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Oral versus intravenous rehydration for treating dehydration due to gastroenteritis in children

Cochrane Database Syst Rev. 2006 Jul 19;3:CD004390.

Hartling L, Bellemare S, Wiebe N, Russell K, Klassen TP, Craig W.

Comment in: Ann Emerg Med. 2009 Jul;54(1):117-9.

BACKGROUND: Dehydration associated with gastroenteritis is a serious complication. Oral rehydration is an effective and inexpensive treatment, but some physicians prefer intravenous methods. 

OBJECTIVES: To compare oral with intravenous therapy for treating dehydration due to acute gastroenteritis in children. 

SEARCH STRATEGY: We searched the Cochrane Infectious Diseases Group Specialized Register (March 2006), CENTRAL (The Cochrane Library 2006, Issue 1), MEDLINE (1966 to March 2006), EMBASE (1974 to March 2006), LILACS (1982 to March 2006), and reference lists. We also contacted researchers, pharmaceutical companies, and relevant organizations. 

SELECTION CRITERIA: Randomized and quasi-randomized controlled trials comparing intravenous rehydration therapy (IVT) with oral rehydration therapy (ORT) in children up to 18 years of age with acute gastroenteritis. 

DATA COLLECTION AND ANALYSIS: Two authors independently extracted data and assessed quality using the Jadad score. We expressed dichotomous data as a risk difference (RD) and number needed to treat (NNT), and continuous data as a weighted mean difference (WMD). We used meta-regression for subgroup analyses. 

MAIN RESULTS: Seventeen trials (1811 participants), of poor to moderate quality, were included. There were more treatment failures with ORT (RD 4%, 95% confidence interval (CI) 1 to 7, random-effects model; 1811 participants, 18 trials; NNT = 25). Six deaths occurred in the IVT group and two in the ORT groups (4 trials). There were no significant differences in weight gain (369 participants, 6 trials), hyponatremia (248 participants, 2 trials) or hypernatremia (1062 participants, 10 trials), duration of diarrhea (960 participants, 8 trials), or total fluid intake at six hours (985 participants, 8 trials) and 24 hours (835 participants, 7 trials). Shorter hospital stays were reported for the ORT group (WMD -1.20 days, 95% CI -2.38 to -0.02 days; 526 participants, 6 trials). Phlebitis occurred more often in the IVT group (NNT 50, 95% CI 25 to 100) and paralytic ileus more often in the ORT group (NNT 33, 95% CI 20 to 100, fixed-effect model), but there was no significant difference between ORT using the low osmolarity solutions recommended by the World Health Organization and IVT (729 participants, 6 trials).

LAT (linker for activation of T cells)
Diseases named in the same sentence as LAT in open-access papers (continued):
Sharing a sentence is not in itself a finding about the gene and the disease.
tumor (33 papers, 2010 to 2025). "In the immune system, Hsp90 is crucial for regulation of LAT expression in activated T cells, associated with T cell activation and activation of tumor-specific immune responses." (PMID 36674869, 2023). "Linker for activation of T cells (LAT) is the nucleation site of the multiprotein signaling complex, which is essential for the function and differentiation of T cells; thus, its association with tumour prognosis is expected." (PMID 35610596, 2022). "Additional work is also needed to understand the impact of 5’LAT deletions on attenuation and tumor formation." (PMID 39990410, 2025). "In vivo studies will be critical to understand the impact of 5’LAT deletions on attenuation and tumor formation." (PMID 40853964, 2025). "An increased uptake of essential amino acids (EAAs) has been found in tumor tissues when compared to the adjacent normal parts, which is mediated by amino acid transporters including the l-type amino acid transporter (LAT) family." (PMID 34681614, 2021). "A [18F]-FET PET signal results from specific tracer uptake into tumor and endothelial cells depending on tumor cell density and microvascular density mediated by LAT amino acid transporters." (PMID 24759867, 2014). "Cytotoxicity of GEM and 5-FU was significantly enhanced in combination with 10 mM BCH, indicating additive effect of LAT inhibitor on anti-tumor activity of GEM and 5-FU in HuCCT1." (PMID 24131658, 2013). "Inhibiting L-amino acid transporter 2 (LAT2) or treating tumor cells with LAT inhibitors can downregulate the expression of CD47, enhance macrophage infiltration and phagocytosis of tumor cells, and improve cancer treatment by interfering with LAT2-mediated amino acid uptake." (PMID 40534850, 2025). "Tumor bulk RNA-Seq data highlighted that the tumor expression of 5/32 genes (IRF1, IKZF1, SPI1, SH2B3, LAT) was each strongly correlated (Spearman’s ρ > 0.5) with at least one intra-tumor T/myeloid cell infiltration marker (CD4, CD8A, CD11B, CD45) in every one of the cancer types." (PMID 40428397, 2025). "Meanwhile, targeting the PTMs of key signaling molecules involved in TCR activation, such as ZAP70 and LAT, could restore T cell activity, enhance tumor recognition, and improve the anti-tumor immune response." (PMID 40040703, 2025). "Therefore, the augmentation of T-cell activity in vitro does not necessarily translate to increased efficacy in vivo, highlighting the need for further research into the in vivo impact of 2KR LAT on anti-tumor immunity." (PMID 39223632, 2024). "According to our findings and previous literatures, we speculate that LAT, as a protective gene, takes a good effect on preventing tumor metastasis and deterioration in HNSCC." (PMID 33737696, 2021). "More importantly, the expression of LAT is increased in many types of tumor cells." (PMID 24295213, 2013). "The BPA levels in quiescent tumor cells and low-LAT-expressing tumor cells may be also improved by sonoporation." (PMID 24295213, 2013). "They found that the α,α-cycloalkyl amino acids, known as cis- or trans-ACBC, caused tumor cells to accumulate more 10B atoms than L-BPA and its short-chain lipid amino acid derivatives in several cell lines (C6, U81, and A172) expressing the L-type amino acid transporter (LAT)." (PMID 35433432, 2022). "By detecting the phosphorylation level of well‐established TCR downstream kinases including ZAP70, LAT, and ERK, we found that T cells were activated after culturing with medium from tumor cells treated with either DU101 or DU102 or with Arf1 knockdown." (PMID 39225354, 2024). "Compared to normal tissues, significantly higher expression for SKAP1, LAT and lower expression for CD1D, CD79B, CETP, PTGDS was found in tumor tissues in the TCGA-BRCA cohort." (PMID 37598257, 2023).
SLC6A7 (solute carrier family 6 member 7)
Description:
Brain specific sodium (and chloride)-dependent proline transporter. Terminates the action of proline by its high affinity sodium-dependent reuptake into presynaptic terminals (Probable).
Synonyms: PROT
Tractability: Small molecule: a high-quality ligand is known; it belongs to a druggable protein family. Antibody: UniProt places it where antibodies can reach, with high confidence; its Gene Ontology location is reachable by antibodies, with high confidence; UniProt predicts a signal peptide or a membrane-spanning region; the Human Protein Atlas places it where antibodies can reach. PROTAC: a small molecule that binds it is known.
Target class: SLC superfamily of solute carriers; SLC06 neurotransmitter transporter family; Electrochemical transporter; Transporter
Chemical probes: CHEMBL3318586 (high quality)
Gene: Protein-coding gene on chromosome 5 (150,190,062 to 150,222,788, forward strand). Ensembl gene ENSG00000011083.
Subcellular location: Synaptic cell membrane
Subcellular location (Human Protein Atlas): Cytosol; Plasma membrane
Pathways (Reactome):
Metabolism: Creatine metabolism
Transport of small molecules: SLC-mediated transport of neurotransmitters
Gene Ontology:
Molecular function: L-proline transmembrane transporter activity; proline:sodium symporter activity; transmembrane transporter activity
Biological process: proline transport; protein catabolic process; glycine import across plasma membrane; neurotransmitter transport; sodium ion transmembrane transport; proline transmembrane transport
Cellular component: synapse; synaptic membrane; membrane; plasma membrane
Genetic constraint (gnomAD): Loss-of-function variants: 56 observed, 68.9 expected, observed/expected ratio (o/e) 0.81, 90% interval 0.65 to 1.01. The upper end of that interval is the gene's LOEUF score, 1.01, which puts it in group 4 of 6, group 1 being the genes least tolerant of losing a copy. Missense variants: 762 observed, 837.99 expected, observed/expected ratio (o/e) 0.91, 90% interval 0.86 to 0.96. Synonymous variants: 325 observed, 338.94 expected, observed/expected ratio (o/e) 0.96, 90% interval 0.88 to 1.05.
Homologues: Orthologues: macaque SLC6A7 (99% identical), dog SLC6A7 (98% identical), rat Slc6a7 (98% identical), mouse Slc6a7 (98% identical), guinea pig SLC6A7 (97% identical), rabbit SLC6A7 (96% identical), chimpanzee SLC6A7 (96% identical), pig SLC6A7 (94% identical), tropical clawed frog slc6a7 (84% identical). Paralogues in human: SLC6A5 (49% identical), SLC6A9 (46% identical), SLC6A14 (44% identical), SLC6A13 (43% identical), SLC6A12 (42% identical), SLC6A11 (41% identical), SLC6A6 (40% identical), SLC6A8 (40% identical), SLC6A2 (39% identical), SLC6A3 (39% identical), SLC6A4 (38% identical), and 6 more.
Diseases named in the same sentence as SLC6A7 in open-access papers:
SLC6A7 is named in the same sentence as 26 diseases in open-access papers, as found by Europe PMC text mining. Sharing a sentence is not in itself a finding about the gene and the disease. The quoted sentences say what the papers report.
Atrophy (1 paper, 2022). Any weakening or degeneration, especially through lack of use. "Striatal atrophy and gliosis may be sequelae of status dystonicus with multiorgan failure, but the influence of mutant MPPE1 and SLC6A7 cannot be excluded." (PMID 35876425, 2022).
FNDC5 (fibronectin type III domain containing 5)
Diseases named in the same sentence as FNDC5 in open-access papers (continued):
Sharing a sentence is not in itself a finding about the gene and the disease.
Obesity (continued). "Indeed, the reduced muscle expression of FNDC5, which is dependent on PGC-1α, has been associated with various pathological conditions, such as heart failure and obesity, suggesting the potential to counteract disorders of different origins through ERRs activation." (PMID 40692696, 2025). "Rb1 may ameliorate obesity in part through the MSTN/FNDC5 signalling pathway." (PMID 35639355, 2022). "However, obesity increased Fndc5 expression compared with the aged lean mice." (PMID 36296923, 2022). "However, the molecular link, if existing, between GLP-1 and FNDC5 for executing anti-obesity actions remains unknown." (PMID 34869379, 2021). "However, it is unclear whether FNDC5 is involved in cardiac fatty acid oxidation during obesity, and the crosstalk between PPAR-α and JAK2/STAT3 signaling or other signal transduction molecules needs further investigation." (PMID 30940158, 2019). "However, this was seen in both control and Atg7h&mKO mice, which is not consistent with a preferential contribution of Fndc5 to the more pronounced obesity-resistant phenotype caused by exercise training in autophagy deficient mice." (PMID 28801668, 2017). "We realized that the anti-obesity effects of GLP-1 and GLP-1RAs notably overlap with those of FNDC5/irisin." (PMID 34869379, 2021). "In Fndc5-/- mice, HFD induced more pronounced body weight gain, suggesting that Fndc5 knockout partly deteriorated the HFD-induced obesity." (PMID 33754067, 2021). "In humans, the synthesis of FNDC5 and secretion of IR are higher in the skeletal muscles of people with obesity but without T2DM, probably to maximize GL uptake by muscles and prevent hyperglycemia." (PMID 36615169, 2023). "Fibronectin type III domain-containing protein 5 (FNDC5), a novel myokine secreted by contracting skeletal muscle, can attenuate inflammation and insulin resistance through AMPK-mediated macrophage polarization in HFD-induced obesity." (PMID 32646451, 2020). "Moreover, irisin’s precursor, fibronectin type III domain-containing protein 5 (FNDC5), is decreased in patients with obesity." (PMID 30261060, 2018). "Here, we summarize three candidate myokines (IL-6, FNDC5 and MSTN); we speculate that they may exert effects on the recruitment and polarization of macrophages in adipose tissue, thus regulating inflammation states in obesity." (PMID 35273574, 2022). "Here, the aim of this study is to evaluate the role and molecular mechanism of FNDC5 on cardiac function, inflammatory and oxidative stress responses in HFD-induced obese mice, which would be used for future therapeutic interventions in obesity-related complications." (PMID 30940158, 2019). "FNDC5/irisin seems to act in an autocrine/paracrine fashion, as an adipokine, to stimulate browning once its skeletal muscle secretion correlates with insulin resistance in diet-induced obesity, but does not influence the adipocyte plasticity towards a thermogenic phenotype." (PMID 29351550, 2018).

AUTHORS’ CONCLUSIONS: Although no clinically important differences between ORT and IVT, the ORT group did have a higher risk of paralytic ileus, and the IVT group was exposed to risks of intravenous therapy. For every 25 children (95% CI 14 to 100) treated with ORT one would fail and require IVT.

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Source: Department of Paediatrics (119), Medical Centre Alkmaar, Wilhelminalaan 12, Alkmaar, Netherlands, 1815 JD. yvonneduijvestijn@xs4all.nl

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